The worms crawled in and the worms crawled out

Towards the end of La colmena (The hive), Cela’s portrait of a post-war Madrid devoid of heroes and on the brink of oblivion,

The morning ascends, little by little, climbing like a worm through the hearts of the men and the women of the city.

This reminds me of the episode in Pío Baroja’s morbid Santa Teresa homage, Camino de perfección, written half a century earlier, in which Ossorio goes into a monastery garden and encounters the granite tomb of a bishop of Segovia, half hidden by myrtle, for which Baroja uses the stinky Arabic loan, ar-raihan/الريحان:

How beautiful the poem of the corpse of the bishop in that peaceful field! Down there he is, with his mitre and his ornaments and his walking stick, sung to sleep by the susurration of the spring. First, when they buried him, he would have begun to rot, little by little: now an eye would cloud, and the worms would begin to bathe in its vitreous juices; soon his brain would soften, his humours would run from one part of the body to another, and gases would make his skin burst out in sores: and in that rotten, discarded flesh the larvae would gambol happily…
One day the rain would begin to seep through and take with it organic matter, and, passing through the ground, this matter would be cleansed, purified, and next to the tomb green, fresh grass would be born, and ulcer pus would shine in the white petals of the flowers.
On another day that fresh grass, those white petals would give their matter to the air and it would evaporate to settle in a cloud.
How beautiful the poem of the corpse of the bishop in that peaceful field! What gladness atoms experience as they break the form that imprisoned them, fusing themselves joyfully with the nebula of the infinite, on the path of the mystery in which all is lost!

I was curled up the other evening in the corner of my favourite Galician bar with La colmena when the other clients–horrified–discovered what I was up to. Cela wasn’t adverse to obscenity (1, 2, 3), but then neither are most of the men who shelter in bars, drinking until their wives are safely asleep. What offended them–many read Cela at school–was that he wrote things they would only say. I’m rather tempted to translate for them bits of drug and sex fiend Aleister Crowley who, chancing on this theme, wrote of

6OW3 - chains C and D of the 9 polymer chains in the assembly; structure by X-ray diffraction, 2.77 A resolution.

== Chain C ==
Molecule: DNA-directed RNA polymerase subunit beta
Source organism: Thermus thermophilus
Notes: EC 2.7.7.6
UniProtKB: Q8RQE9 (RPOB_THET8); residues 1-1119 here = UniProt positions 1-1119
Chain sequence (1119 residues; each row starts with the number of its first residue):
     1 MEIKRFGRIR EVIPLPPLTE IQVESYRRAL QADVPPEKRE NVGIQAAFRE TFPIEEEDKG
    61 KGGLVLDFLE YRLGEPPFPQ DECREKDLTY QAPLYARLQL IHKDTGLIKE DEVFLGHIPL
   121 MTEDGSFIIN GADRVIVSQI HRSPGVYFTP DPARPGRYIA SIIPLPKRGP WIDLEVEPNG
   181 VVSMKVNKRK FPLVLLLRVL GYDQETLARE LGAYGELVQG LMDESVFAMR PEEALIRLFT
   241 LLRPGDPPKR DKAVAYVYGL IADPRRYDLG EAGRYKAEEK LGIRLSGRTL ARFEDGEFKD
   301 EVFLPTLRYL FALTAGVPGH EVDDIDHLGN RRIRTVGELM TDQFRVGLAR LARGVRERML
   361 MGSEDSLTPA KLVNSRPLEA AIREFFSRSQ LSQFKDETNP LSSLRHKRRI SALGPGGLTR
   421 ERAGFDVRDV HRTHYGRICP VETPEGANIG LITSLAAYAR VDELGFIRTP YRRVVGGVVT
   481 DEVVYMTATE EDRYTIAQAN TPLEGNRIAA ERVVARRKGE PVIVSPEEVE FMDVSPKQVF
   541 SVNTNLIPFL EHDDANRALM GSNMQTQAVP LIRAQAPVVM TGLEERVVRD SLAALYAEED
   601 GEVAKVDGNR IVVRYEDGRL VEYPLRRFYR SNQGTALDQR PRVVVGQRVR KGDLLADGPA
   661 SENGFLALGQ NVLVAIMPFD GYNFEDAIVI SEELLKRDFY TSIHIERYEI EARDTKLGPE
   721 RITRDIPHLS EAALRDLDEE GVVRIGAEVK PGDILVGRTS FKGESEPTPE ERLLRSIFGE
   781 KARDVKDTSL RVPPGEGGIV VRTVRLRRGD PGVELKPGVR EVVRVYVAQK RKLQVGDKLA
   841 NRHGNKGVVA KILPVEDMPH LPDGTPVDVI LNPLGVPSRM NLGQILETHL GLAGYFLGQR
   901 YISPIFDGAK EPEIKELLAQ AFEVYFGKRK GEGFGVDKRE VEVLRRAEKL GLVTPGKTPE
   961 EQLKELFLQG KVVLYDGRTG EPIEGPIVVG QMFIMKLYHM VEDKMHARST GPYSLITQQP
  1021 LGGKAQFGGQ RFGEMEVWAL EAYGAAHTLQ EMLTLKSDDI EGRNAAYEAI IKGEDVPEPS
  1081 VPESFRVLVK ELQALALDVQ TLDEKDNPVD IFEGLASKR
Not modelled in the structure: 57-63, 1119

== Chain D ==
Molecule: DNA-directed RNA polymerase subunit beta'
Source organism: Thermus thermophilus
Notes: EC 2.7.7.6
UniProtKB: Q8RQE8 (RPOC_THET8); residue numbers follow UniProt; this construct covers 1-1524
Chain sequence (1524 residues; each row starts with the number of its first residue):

Small coffin-worms that burrow in thy brain
Writhe with delight; thy rotten body teems
With all infesting vermin, as beseems
The mirror of an obscene mind. In vain
Thy misbegotten brutehood shirks the pain
Of its avenging leprosies: death steams
In all thy rank foul atmosphere: the gleams
Of phosphorescent putrefaction wane.

Originals:

  1. La mañana sube, poco a poco, trepando como un gusano por los corazones de los hombres y de las mujeres de la ciudad
  2. A un lado, medio oculta por los arrayanes, se veía la tumba de granito de un obispo de Segovia muerto en el cenobium, y enterrado allí por ser ésta su voluntad.
    ¡Qué hermoso poema el del cadáver del obispo en aquel campo tranquilo! Estaría allá abajo con su mitra y sus ornamentos y su báculo, arrullado por el murmullo de la fuente. Primero, cuando lo enterraran, empezaría a pudrirse poco a poco: hoy se le nublaría un ojo, y empezarían a nadar los gusanos por los jugos vítreos; luego, el cerebro se le iría reblandeciendo, los humores correrían de una parte del cuerpo a otra y los gases harían reventar en llagas la piel: y en aquellas carnes podridas y desechas correrían las larvas alegremente…
    Un día comenzaría a filtrarse la lluvia y a llevar con ella sustancia orgánica, y al pasar por la tierra aquella sustancia se limpiaría, se purificaría, nacerían junto a la tumba hierbas verdes, frescas y el pus de las úlceras brillaría en las blancas corolas de las flores.
    Otro día esas hierbas frescas, esas corolas blancas darían su sustancia al aire y se evaporaría ésta para depositarse en una nube.
    ¡Qué hermoso poema el del cadáver del obispo en el campo tranquilo! ¡Qué alegría de los átomos al romper la forma que les aprisionaba, al fundirse con júbilo en la nebulosa del infinito, en la senda del misterio donde todo se pierde!

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Published
Last updated 07/05/2005

This post pre-dates my organ-grinding days, and may be imported from elsewhere.

Arabic language (43):

Camilo José Cela (13): Camilo José Cela y Trulock, 1st Marquis of Iria Flavia was a Spanish novelist, poet, story writer and essayist associated with the Generation of '36 movement. He was awarded the 1989 Nobel Prize in Literature "for a rich and intensive prose, which with restrained compassion forms a challenging vision of man's vulnerability".

Galicia (72):

Generation of '98 (23): The Generation of '98 Generación del 98 or Generación de 1898) was a group of novelists, poets, essayists, and philosophers active in Spain at the time of the Spanish–American War. The name Generación del 98 was coined by José Martínez Ruiz, commonly known as Azorín, in his 1913 essays titled "La generación de 1898", alluding to the moral, political and social crisis in Spain produced by the loss of the colonies of Cuba, Puerto Rico, the Philippines, and Guam after defeat in the Spanish–American War that same year.

Granite (3):

Kaleboel (4309):

Madrid (155):

Pío Baroja (21): Pío Baroja y Nessi was a Spanish writer, one of the key novelists of the Generation of '98.

Spanish literature (171):

Translation (788):


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